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I tried to introduce some const correctness (actually functional paradigms) to some new code and found that I cannot pass an std::shared_ptr<A> to a function that expects an std::shared_ptr<A const>. Note that I don't want to cast away constness but introduce it, which is legal with raw pointers.

Is there some way to get around this? I didn't find a member-function to do this.


The precise error uttered by g++ 4.6.1 is:

error: no matching function for call to ‘foo(std::shared_ptr<A>)’
note: candidate is:
note: template<class T> std::shared_ptr<_Tp> foo(std::shared_ptr<const _Tp>)
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1 Answer 1

up vote 8 down vote accepted

The problem in your case is not with the possible conversions from/to different std::shared_ptr, but is more related to how type inference works for template functions.

When the compiler tries to match a function call with a template, it will only accept exact matches, i.e. no type conversions at all. In this case, your function takes a std::shared_ptr<const T>, and the caller has a std::shared_ptr<U> where U is not const. Because the match is not exact, it will discard the template and pick the next overload candidate.

The simple workarounds are: avoid type inference altogether and provide the template argument:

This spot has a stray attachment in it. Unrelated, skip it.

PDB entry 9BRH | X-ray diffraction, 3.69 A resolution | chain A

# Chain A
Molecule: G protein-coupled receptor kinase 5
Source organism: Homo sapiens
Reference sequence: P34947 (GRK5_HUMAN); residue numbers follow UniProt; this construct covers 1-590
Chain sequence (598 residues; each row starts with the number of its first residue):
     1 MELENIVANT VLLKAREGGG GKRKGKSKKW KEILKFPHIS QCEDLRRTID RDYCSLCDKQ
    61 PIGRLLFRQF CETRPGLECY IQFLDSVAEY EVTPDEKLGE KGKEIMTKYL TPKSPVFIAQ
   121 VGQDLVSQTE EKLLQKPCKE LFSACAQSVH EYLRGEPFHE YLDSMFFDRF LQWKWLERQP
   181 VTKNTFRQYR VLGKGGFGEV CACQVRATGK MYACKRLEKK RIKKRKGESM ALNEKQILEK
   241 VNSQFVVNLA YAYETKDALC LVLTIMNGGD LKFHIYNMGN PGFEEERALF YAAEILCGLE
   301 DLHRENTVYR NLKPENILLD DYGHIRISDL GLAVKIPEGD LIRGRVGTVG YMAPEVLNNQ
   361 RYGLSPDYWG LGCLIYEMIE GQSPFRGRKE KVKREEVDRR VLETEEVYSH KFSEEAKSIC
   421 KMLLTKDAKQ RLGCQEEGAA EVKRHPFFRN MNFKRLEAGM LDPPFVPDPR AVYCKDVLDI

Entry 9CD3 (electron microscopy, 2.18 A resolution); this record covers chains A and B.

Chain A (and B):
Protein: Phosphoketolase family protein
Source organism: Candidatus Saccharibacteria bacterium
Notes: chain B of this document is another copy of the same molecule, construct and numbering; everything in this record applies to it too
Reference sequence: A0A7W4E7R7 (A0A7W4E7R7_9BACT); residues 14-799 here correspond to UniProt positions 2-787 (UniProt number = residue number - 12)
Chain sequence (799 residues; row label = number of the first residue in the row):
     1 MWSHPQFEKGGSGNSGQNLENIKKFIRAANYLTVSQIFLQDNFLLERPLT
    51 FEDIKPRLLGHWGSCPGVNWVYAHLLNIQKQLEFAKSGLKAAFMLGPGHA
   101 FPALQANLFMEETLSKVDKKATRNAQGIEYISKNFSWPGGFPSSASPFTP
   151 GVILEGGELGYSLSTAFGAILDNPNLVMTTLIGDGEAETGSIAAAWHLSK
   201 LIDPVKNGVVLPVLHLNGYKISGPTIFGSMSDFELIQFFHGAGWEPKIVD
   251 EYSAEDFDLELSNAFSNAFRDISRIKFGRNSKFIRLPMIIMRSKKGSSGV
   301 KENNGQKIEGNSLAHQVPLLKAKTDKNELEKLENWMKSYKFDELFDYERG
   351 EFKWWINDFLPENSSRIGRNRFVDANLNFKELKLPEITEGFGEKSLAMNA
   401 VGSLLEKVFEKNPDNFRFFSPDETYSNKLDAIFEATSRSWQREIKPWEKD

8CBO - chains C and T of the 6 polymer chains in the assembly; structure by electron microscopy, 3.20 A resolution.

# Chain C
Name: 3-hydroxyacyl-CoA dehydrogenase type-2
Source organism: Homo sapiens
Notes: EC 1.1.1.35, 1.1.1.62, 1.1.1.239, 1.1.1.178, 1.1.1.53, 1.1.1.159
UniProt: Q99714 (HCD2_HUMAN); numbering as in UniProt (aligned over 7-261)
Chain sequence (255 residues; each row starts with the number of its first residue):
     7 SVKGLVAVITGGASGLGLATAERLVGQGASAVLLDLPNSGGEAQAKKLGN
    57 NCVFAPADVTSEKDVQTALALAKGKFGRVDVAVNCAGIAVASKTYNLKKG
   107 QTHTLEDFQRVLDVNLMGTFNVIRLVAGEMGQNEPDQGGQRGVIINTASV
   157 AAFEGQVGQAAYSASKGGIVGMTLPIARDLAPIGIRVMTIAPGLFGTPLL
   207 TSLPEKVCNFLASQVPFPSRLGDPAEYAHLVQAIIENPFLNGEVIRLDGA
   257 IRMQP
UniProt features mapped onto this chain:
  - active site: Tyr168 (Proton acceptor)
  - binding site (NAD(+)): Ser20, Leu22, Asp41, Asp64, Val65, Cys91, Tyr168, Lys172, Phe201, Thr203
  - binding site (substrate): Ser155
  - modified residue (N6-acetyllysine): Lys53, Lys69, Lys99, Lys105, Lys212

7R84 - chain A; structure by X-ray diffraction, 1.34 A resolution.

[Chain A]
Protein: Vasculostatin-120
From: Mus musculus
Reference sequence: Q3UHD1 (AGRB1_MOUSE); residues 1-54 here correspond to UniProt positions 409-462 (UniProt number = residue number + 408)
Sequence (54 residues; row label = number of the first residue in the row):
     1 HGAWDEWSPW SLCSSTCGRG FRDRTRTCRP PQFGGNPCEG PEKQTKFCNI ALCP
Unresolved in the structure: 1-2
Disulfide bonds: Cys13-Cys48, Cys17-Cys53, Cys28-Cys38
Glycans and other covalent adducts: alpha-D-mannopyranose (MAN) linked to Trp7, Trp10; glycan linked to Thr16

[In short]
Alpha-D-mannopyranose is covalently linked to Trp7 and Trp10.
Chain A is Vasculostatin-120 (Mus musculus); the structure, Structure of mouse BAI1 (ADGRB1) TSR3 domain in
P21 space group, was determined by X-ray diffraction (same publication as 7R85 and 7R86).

std::shared_ptr<A> p;
foo<A>(p);             // will use the templated shared_ptr conversion

Or perform the conversion yourself:

foo(std::shared_ptr<const A>(p));
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1  
@Xeo Because we're not removing cv-qualifiers. –  Luc Danton Oct 3 '12 at 16:08
2  
@David, does foo(std::shared_ptr<const A>(p)); preserve the reference count? –  Mark Ingram Oct 3 '12 at 16:11
1  
@bitmask No. const_cast is for removing qualifiers. Adding them only take an implicit conversion -- static_cast is the appropriate cast to document a conversion as explicit. If for whatever reason during a change in code the target and source types are changed such that the source type is cv-qualified, but the target type isn't, then a const_cast wouldn't warn. –  Luc Danton Oct 3 '12 at 16:36
1  
@MarkIngram: preserve in some way. Since you are creating a copy of the shared pointer, the value will be incremented to keep consistency. std::shared_ptr has support for different types of aliasing, including holding shared pointers into members of an object managed by a shared pointer, where both the pointer and the pointer to the member variable will share a count and deleter (i.e. the last one to go will cleanup) –  David Rodríguez - dribeas Oct 3 '12 at 16:54
2  
@LucDanton: Given that the type will have to be explicitly named at least once, I find foo<int>(p) a bit cleaner (and shorter) than foo(std::static_pointer<int const>(p)), and that in turn better than foo( std::static_pointer_cast<int const>(p) ). If not for any other reason, there is less typing and less characters to read. –  David Rodríguez - dribeas Oct 3 '12 at 16:56

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